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Students Visit the International Civil Rights Center and Museum

Civics and Economics classes stand in front of original Woolworth's building in Greensboro

On September 28, Brian Pitoniak’s Civics and Economics classes visited the International Civil Rights Center and Museum, located in Greensboro, North Carolina. The museum building is the former location of the original F. W. Woolworth's store, site of the famous 1960 sit-in. The museum celebrates the nonviolent protests of the 1960 Greensboro sit-ins that served as a catalyst in the civil rights movement.

It was here, at this lunch counter, that four 17-year-old freshmen at the all-black Agricultural and Technical College of North Carolina arrived on Feb. 1, 1960, sat down, and ordered some food. When they were refused because they were black, the four students continued to sit in mute protest. They returned the next day and the next. Within a week 1,000 protesters and counter protesters packed the store. By the end of March “sit-ins” had spread to 55 cities in 13 states. By mid-April the Student Nonviolent Coordinating Committee had been established to expand student involvement. And by the end of July, when the Greensboro Woolworth’s counter was finally desegregated, this form of nonviolent protest had become one of the central strategies of the American civil rights movement.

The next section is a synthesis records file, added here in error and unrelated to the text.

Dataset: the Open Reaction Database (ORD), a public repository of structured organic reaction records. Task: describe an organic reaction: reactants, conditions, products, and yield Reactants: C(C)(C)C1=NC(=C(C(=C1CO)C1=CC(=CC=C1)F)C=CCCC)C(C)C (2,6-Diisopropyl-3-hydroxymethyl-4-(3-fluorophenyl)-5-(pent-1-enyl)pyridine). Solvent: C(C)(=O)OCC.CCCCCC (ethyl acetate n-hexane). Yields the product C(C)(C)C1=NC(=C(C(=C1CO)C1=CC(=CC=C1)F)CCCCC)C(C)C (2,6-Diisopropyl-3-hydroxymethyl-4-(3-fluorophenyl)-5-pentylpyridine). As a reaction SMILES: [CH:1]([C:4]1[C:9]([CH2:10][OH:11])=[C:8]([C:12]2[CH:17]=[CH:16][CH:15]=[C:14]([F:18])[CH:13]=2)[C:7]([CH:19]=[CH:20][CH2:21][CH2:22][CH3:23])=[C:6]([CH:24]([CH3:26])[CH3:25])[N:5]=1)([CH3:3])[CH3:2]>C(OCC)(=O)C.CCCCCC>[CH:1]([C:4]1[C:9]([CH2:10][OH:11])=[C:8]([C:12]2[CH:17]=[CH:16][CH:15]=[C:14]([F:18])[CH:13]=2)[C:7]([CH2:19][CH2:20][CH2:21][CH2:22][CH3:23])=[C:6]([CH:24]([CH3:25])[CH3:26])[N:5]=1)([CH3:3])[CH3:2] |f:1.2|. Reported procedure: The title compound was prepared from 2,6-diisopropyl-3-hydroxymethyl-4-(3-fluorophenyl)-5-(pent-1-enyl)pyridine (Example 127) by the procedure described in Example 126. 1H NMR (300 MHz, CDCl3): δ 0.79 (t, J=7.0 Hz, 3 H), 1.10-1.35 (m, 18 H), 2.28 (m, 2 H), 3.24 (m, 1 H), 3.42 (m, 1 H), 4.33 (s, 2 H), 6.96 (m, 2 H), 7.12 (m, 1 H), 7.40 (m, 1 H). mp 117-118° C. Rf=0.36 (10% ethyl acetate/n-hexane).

This experience provided an opportunity for students to become more aware of events that transpired during the civil rights movement. Joseph Berman, a sophomore, recalls, “I had a memorable experience at this museum. There were a lot of things I did not know about segregation and the Civil Rights Movement. There were a lot of pictures and artifacts that showed how African Americans were treated during this time period. I thought the tour was very informational.” The museum's aim is to memorialize the actions of four students from North Carolina Agricultural and Technical State University (NC A&T), those who joined them in the daily Woolworth's sit-ins, and others around the country who took part in sit-ins and the civil rights movement. The museum opened February 1, 2010, on the 50th anniversary of the original sit-in.

Written by: Carrie Mabry
Posted: Nov 16, 2011 by Carrie Mabry

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